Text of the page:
eggNOG mapper v2
Table of Contents
`eggnog-mapper` is a tool for fast functional annotation of novel sequences. It uses precomputed orthologous groups and phylogenies from the eggNOG database to transfer functional information from fine-grained orthologs only.
Common uses of eggNOG-mapper include the annotation of novel genomes, transcriptomes or even metagenomic gene catalogs.
The use of orthology predictions for functional annotation permits a higher precision than traditional homology searches (i.e. BLAST searches), as it avoids transferring annotations from close paralogs (duplicate genes with a higher chance of being involved in functional divergence).
Benchmarks comparing different eggNOG-mapper options against BLAST and InterProScan [are](https://github.com/jhcepas/emapper-benchmark/blob/master/benchmark_analysis.ipynb).
EggNOG-mapper is also available as a public online resource: http://eggnog-mapper.embl.de
- Expanded database of precomputed orthology assignments, now based on eggNOG v5.0. This includes 5,090 representative genomes (4445 bacteria, 168 archaea and 477 eukaryota), as well as 2502 viral proteomes.
- HMMer search mode is deprecated. Read FAQ---Frequently-Asked-Questions#why-i-cannot-choose-hmmer-search-mode-in-version-20
- Updated functional sources (e.g. KEGG, GeneOntology)
- New columns in the output annotation file :
1. query_name 2. seed eggNOG ortholog 3. seed ortholog evalue 4. seed ortholog score 5. Predicted taxonomic group 6. Predicted protein name 7. Gene Ontology terms 8. EC number 8. KEGG_ko 9. KEGG_Pathway 10. KEGG_Module 11. KEGG_Reaction 12. KEGG_rclass 13. BRITE 14. KEGG_TC 15. CAZy 16. BiGG Reaction 17. tax_scope: eggNOG taxonomic level used for annotation 18. eggNOG OGs 19. bestOG (deprecated, use smallest from eggnog OGs) 20. COG Functional Category 21. eggNOG free text description
- Python 2.7 - wget - DIAMOND binaries available (otherwise using the ones packaged with eggNOG-mapper) - BioPython (required only if using the `--translate` option)
- ~40GB for the eggNOG annotation database
- ~10GB for sequence database
- Download and decompress the latest version of eggnog-mapper from
https://github.com/jhcepas/eggnog-mapper/releases. The program does not require compilation nor installation.
- or clone this git repository (master branch):
git clone https://github.com/jhcepas/eggnog-mapper.git
To donwnload necessary databases, run the following script:
This will fetch and decompress all precomputed eggNOG data into the data/ directory.
To start an annotation job, provide a FASTA file containing your query sequences, and run `emapper.py`
python emapper.py -i test/p53.fa --output p53_maNOG -m diamond
The following recommendations are based on the different experiences annotating huge genomic and metagenomic datesets (>100M proteins).
eggNOG mapper works at two phases: 1) finding seed orthologous sequences 2) expanding annotations. 1 is mainly cpu intensive, while 2 is more about disk operations. You can therefore optimize the annotation of huge files, but running each phase on different setups.
1) Split your input FASTA file into chunks, each containing a moderate number of sequences (1M seqs per file worked good in our tests). We usually work with FASTA files where sequences are in a single line, so splitting is very simple.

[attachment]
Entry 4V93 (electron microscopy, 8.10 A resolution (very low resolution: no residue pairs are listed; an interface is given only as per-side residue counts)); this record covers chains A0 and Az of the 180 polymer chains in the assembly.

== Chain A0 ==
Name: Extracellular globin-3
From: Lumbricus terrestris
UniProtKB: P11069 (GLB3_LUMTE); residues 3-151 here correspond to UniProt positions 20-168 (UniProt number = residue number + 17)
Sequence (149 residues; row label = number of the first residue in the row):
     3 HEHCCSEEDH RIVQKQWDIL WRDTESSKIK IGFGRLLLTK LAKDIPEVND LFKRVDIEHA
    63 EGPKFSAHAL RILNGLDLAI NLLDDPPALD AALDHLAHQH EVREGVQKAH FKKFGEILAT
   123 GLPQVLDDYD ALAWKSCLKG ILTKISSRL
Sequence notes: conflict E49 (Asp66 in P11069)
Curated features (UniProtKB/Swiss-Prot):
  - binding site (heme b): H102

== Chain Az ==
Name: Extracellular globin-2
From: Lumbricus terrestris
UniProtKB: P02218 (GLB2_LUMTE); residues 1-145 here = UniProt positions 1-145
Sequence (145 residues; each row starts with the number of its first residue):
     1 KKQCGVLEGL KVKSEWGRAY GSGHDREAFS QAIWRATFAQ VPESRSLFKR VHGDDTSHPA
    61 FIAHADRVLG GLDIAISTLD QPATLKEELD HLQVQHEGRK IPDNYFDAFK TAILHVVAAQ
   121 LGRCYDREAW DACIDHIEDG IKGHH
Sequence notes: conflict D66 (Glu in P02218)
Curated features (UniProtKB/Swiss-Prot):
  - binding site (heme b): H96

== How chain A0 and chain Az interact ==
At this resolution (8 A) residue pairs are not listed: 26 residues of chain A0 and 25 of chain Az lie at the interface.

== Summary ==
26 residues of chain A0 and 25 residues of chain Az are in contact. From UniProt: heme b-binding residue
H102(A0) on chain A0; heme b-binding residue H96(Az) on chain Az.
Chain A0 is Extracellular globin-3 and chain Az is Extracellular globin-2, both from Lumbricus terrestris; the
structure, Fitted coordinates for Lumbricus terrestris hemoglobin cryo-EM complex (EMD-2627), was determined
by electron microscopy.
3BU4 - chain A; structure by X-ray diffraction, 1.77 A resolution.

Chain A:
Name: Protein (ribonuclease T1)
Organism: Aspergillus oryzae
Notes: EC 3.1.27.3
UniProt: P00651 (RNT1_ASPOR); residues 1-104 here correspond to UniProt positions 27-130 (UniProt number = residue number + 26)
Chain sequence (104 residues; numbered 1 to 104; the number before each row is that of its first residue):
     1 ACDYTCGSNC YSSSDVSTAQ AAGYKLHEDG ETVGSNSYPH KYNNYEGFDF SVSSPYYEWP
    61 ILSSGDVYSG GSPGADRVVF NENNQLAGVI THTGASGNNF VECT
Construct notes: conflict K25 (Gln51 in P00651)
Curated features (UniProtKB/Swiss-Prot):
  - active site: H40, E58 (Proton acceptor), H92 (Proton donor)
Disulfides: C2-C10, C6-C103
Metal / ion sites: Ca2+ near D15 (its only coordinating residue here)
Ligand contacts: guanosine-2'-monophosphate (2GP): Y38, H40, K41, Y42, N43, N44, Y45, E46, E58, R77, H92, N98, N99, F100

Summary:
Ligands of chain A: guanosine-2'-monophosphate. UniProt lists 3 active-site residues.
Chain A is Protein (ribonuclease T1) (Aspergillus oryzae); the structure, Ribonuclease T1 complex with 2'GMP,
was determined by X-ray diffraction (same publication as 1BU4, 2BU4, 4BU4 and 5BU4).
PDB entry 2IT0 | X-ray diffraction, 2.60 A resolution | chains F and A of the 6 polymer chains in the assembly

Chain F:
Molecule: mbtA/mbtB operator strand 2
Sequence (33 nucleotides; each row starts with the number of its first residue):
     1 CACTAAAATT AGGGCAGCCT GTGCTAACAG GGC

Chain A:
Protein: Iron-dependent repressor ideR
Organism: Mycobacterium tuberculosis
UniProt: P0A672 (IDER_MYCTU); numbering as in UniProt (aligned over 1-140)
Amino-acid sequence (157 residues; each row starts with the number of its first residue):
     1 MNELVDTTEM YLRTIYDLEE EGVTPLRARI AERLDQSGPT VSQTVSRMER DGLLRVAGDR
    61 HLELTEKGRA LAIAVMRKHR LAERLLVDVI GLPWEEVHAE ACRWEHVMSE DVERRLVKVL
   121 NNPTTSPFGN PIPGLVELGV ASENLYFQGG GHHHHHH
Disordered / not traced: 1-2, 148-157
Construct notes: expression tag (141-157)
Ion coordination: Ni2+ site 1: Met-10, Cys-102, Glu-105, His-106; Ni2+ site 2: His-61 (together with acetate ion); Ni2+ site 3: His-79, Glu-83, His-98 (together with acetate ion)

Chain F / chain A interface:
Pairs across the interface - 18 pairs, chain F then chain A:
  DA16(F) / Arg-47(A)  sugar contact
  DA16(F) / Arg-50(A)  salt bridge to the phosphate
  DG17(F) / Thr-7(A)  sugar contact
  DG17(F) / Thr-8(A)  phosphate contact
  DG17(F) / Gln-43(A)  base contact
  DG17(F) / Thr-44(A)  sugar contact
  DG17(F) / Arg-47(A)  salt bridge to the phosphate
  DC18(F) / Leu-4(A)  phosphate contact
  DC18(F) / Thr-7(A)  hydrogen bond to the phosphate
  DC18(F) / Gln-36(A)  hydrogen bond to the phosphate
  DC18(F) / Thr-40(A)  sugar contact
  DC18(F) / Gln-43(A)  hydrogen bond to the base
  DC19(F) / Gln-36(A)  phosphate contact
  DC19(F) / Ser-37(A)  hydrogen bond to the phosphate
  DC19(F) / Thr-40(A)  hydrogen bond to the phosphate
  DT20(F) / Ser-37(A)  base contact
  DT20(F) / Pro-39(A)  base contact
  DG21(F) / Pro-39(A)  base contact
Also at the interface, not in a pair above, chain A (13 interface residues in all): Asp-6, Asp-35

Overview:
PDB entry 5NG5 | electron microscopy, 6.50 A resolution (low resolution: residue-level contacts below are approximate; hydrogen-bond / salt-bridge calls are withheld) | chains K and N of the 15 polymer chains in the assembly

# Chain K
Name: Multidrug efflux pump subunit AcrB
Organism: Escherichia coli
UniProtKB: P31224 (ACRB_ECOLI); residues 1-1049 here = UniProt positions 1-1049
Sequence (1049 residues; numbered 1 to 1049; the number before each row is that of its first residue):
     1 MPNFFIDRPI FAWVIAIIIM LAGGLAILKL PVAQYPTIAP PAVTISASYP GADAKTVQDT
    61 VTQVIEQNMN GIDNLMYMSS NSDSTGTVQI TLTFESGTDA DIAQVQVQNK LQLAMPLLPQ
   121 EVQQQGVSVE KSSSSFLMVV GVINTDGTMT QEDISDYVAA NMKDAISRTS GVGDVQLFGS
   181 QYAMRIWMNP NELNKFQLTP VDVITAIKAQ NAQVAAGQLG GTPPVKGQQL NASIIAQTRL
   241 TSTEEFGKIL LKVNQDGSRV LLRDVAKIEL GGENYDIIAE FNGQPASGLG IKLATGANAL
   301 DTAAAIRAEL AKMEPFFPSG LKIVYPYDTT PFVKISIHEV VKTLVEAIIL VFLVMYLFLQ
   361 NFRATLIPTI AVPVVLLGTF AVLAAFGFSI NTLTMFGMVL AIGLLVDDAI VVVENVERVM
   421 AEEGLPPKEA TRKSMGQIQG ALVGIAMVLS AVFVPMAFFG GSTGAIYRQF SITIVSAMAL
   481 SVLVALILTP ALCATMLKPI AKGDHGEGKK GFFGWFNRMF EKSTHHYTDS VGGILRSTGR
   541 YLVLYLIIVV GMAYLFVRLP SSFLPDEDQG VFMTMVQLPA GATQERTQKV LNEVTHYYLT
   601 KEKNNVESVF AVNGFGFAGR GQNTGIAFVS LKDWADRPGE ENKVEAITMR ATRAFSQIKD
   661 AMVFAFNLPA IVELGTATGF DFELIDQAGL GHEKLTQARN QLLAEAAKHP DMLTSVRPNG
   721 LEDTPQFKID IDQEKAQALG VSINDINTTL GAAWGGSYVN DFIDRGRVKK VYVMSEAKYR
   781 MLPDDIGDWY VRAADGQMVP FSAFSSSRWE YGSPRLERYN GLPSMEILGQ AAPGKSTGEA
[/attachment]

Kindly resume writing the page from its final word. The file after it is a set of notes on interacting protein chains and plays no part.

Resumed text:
split -l 2000000 -a 3 -d input_file.faa input_file.chunk_
2) Use diamond mode. Each chunk can be processed independently in a cluster node, and you should tell `emapper.py` not to run the annotation phase yet. This way you can parallelize diamond searches as much as you want, even when running from a shared file system. Assuming an example with 100M proteins, the above command will generate 100 file chunks, and each should run diamond using 16 cores. The necessary commands that need to be submitted to the cluster queue can be generated with something like this:
# generate all the commands that should be distributed in the cluster for f in *.chunk_*; do echo ./emapper.py -m diamond --no_annot --no_file_comments --cpu 16 -i $f -o $f; done
The annotation phase needs to query `data/eggnog.db` intensively. This file is a sqlite3 database, so it is highly recommended that the file lives under the fastest local disk possible. For instance, we store `eggnog.db` in SSD disks or, if possible, under `/dev/shm` (memory based filesystem).
3) Concatenate all chunk_*.emapper.seed_orthologs file.
cat *.chunk_*.emapper.seed_orthologs > input_file.emapper.seed_orthologs
4) Run the orthologs search and annotation phase in a single multi core machine (10 cores in our example), reading from a fast disk.
We usually annotate at a rate of 300-400 proteins per second using a 10 cpu cores and having `eggnog.db` under the `/dev/shm` disk, but you can of course run many of those instances in parallel. If you are running `emapper.py` from a conda environment, check [these](https://github.com/jhcepas/eggnog-mapper/issues/80).
emapper.py --annotate_hits_table input.emapper.seed_orthologs --no_file_comments -o output_file --cpu 10
and _voilà_, you got your annotations.
Please cite the following two papers if you use eggNOG-mapper v2
 Fast genome-wide functional annotation through orthology assignment by eggNOG-mapper. Jaime Huerta-Cepas, Damian Szklarczyk, Lars Juhl Jensen, Christian von Mering and Peer Bork. Submitted (2016).  eggNOG 5.0: a hierarchical, functionally and phylogenetically annotated orthology resource based on 5090 organisms and 2502 viruses. Jaime Huerta-Cepas, Damian Szklarczyk, Davide Heller, Ana Hernández-Plaza, Sofia K Forslund, Helen Cook, Daniel R Mende, Ivica Letunic, Thomas Rattei, Lars J Jensen, Christian von Mering, Peer Bork Nucleic Acids Res. 2019 Jan 8; 47(Database issue): D309–D314. doi: 10.1093/nar/gky1085